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Microsoft Gets Serious About Hosted Enterprise Software

Microsoft has revealed more of its software-plus-services plan to better compete with online competitors, announcing new hosted services targeted at enterprise customers and small businesses.

The company's enterprise product roster is poised to get a makeover with its first hosted services for larger enterprises. Until now, Microsoft has primarily focused its online services initiative on consumers and small businesses.

Microsoft's Online Services for Business are available to large businesses with 5,000 or more seats, and feature hosted versions of Exchange e-mail, SharePoint document management, and Office Communications.

"With the Online Services brand, we've begun jumping into the business services game," Richard McAniff, corporate vice president with Microsoft's Office team, told InternetNews.com.

Microsoft also rolled out a new offering for home and small business users, called Office Live Workspaces. It will enable users to store and share documents online, but not create or edit them.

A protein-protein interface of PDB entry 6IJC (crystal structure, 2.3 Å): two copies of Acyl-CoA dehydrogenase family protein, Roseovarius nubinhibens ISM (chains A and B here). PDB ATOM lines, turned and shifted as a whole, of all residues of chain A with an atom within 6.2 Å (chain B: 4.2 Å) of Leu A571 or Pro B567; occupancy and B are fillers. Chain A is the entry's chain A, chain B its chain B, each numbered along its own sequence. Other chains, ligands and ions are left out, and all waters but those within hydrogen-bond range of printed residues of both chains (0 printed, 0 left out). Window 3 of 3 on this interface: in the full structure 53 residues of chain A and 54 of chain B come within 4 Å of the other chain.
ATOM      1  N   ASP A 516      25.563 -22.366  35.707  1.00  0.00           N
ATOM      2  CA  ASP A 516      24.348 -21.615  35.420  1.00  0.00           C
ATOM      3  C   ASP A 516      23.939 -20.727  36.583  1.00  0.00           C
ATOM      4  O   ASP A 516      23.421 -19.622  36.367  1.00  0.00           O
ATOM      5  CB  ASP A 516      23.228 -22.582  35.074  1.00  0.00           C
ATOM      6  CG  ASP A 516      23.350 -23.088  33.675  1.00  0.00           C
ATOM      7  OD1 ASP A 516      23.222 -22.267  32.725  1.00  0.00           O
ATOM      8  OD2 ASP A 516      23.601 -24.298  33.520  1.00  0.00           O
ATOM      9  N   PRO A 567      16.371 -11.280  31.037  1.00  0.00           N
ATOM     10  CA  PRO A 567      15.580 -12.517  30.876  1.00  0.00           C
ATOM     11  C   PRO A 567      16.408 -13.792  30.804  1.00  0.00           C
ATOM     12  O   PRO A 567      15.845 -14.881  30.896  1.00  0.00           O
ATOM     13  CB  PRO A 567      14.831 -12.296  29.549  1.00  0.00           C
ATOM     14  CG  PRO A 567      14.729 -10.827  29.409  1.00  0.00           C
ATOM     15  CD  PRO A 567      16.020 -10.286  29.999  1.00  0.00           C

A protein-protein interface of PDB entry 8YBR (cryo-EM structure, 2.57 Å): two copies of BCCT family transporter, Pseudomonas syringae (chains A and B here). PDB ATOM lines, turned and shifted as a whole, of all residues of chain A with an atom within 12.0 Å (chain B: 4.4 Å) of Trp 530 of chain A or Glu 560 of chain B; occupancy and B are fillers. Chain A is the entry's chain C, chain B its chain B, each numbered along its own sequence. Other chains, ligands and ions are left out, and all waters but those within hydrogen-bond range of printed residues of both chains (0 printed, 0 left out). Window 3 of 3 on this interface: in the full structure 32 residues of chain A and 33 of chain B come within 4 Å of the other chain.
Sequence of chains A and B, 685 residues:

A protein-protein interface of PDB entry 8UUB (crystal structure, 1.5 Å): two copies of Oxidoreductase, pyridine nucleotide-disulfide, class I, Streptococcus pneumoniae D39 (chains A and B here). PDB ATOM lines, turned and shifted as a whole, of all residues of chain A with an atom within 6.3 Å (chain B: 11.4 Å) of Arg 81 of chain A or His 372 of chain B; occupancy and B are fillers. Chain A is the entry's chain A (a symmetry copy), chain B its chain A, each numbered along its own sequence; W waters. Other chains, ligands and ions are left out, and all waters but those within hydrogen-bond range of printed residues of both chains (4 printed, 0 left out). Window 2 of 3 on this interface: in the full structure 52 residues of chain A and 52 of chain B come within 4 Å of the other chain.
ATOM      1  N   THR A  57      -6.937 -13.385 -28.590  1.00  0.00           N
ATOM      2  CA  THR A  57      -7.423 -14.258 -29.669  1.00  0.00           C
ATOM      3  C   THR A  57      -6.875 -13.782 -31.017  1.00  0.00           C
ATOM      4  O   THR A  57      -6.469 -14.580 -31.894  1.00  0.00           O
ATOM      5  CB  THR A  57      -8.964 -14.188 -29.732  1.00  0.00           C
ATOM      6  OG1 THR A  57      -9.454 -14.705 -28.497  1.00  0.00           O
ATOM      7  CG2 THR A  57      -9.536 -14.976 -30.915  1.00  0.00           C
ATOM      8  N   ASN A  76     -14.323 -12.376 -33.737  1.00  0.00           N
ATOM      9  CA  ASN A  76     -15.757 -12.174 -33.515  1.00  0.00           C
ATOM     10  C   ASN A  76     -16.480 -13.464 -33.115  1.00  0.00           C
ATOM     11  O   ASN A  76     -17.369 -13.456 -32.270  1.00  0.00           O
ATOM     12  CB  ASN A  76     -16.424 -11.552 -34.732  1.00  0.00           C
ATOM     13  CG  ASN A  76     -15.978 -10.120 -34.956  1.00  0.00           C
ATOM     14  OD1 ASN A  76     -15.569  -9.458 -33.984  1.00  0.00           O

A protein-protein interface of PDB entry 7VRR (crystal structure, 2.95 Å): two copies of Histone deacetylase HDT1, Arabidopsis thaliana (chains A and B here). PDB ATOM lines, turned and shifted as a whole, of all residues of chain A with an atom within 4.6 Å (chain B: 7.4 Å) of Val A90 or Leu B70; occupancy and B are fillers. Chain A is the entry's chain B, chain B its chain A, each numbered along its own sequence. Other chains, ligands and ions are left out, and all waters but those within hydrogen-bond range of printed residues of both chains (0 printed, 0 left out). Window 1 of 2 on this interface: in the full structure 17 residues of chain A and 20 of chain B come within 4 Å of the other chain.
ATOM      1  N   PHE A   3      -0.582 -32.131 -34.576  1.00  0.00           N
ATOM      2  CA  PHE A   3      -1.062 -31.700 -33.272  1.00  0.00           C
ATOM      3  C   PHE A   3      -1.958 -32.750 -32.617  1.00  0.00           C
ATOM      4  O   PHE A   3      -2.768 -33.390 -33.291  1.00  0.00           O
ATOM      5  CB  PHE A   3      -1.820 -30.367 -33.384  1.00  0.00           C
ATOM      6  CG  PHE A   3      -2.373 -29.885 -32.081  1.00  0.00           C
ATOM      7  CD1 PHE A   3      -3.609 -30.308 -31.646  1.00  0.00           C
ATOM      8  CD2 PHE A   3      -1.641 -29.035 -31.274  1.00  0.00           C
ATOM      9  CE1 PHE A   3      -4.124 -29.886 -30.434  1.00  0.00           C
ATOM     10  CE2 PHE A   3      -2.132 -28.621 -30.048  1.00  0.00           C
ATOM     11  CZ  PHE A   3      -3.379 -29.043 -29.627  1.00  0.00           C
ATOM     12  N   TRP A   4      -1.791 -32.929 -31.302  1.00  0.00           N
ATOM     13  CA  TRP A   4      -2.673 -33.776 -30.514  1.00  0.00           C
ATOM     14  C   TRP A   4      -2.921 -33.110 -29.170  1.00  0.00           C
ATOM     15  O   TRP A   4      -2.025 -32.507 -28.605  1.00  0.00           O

Chief software architect Ray Ozzie, provided initial details of the company's growing online services roadmap in late July at Microsoft's annual financial analysts meeting. At that time, he said that the company would soon begin delivering on what he terms a targeted "platform strategy."

"Services is going to be a critical aspect of all of our offerings from Windows and Office on the client to Exchange and SharePoint and [the] Dynamics [product family] and other things on the server," Ozzie said then.

That vision differs from the purely software as a service strategy embraced by competitors, such as Salesforce.com. Microsoft is aiming to add value to its desktop software, instead of replacing it with a completely online offering.

That move, and the new product announcements in particular, are aimed at keeping Microsoft in the running with major competitors in the SaaS arena.

"It's an indication that they're not going to be left too far behind Google and others in the cloud-computing space, where they're going to be a fast follower," David Smith, an analyst at researcher Gartner, told InternetNews.com.

Microsoft arrived late to the services party, and the company needs to keep itself on customers' radar, he added. "They need to be close enough to [Google and others] that customers don't decide to go with Google instead."

While Online Services for Business is a paid service, McAniff said Office Live Workspaces would be free. That offering is currently in beta and will go live later this year, he added.